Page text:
• The big learning I had from this, especially in hindsight now, is that when you're looking for growth drivers you have to look for things that will increase jobs and encourage people to move there.

  • There were no big things that we're coming that would significantly influence prices (Like a Uni being built, Westfield or lots of multinationals chains).

  • With the little cash that I did have, I had to buy something cheap and renovate for ‘sweat equity’.

  • This then led me to do my first ever renovation project and boy what a project it was!

IP 2 - Orange NSW - 2014 Property Type: House with 2 bdrm, 1 bath and 1 car. Price: $80K Reno cost: $50K Reval $180K at the time. Today it is worth $234K Rent: $230 pw This was so cheap because it had been damaged by fire about 2 years prior and had been left vacant ever since. This was one where you could literally see right inside the ppty and walk right into the dining room from the street. See below.

1. Interview potential members of your team I didn't know any of the local tradespeople, property managers or other professionals in Orange. I was very lucky that I knew at least one person who lived there and even more lucky that they had done many renovations themselves. They put me in contact with their builder. Based on the quote I received, I could tell he didn’t want to do it, so I asked for 3 others that he could recommend. Learning:

  • This taught me the power of word of mouth and leveraging relationship connections.

  • I then ‘rinsed and repeated’ the same process with property managers, solicitors and anybody else that could help me with the project.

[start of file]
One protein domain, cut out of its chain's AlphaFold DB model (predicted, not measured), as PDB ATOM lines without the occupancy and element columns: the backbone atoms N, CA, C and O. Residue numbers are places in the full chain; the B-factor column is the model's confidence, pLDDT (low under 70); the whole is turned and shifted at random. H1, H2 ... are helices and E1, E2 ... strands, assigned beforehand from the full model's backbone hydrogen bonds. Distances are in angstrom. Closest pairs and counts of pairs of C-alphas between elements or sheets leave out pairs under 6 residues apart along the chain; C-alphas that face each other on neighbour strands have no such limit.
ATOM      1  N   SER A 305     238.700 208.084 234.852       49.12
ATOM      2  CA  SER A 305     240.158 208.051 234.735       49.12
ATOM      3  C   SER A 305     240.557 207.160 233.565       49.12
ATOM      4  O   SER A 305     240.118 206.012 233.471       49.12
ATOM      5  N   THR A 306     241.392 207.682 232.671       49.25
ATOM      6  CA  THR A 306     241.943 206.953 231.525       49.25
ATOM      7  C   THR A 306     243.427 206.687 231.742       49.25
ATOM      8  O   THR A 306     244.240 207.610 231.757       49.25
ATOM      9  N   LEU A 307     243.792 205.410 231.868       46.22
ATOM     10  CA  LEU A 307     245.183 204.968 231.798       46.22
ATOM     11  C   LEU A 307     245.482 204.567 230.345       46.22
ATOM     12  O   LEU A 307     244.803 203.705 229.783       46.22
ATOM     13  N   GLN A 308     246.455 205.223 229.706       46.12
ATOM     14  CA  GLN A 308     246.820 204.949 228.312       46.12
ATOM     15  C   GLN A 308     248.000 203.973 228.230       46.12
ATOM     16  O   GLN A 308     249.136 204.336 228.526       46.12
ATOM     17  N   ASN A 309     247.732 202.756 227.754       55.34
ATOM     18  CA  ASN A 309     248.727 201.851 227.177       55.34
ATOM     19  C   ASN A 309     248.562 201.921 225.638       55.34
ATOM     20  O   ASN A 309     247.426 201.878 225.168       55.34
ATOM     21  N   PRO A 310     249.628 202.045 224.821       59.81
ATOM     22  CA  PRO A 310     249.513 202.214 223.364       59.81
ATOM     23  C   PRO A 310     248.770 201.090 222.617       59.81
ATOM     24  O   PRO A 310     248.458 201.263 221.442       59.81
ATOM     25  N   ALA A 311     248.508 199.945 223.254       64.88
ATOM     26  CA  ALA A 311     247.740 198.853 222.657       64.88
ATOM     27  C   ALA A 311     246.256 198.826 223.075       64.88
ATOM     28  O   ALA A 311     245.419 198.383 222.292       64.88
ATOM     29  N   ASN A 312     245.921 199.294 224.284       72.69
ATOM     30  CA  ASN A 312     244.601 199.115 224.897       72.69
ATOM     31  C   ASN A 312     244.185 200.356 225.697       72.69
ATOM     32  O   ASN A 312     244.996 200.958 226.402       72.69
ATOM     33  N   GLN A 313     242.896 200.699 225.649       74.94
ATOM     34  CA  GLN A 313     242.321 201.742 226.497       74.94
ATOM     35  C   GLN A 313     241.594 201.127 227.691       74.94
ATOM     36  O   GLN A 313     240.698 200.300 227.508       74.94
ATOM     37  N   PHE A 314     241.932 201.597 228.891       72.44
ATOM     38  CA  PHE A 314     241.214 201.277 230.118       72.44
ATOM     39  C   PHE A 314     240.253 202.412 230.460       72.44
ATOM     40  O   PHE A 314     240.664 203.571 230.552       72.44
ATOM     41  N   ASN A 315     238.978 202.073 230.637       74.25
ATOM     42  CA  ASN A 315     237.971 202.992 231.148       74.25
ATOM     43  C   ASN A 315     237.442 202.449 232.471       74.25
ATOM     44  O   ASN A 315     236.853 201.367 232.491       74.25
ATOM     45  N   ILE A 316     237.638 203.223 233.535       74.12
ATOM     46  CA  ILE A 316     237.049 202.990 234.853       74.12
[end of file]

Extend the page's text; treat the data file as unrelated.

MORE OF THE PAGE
• I’d then interview a string of these professionals and pick the ones who were investors or had extensively worked with them - I wanted someone who has my interests at heart.

2. Pay people to do the things you can’t Very early on in the process with my builder, he wanted to know what he needed to do and what I was going to do. To save on costs I pretty much did everything that regular people could do. Truth be told, I was as green as they come! I couldn't erect structural beams, close the ceiling or install windows...let alone know how to work a paintbrush


  • The learning here is that you need to pay people to do the things you're not good at.

  • The same thing applies when it comes to using a solicitor, property manager etc.

  • Just focus on what you're good at!

3. Leveraging your property manager pre & post renovations. Learning:

  • Before buying, I got my property manager to do an appraisal.

  • This helps with forecasting for completion but also can give you a second opinion as real estate agents normally provide one too.

  • When I was getting close to finishing renovations, I got the property managers to look at the place a week before the builder was done and handed the keys over.

  • This gives the builder enough time to fix anything that might be outstanding and keeps them accountable.

  • It is much easier to get your builder to finish before the final progress payment than it is after!

To see the valuation come in higher than I thought was a huge sigh of relief. I was able to use the equity to go and purchase the next property. To be continued...